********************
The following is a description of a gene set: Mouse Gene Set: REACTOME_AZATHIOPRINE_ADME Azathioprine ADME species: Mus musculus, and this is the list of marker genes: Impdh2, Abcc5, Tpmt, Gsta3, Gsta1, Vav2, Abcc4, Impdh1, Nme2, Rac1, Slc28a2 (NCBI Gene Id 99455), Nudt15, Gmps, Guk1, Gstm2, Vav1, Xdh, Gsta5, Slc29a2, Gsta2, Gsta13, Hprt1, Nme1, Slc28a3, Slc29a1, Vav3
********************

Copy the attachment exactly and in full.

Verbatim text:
The following is a description of a gene set: Mouse Gene Set: REACTOME_AZATHIOPRINE_ADME Azathioprine ADME species: Mus musculus, and this is the list of marker genes: Impdh2, Abcc5, Tpmt, Gsta3, Gsta1, Vav2, Abcc4, Impdh1, Nme2, Rac1, Slc28a2 (NCBI Gene Id 99455), Nudt15, Gmps, Guk1, Gstm2, Vav1, Xdh, Gsta5, Slc29a2, Gsta2, Gsta13, Hprt1, Nme1, Slc28a3, Slc29a1, Vav3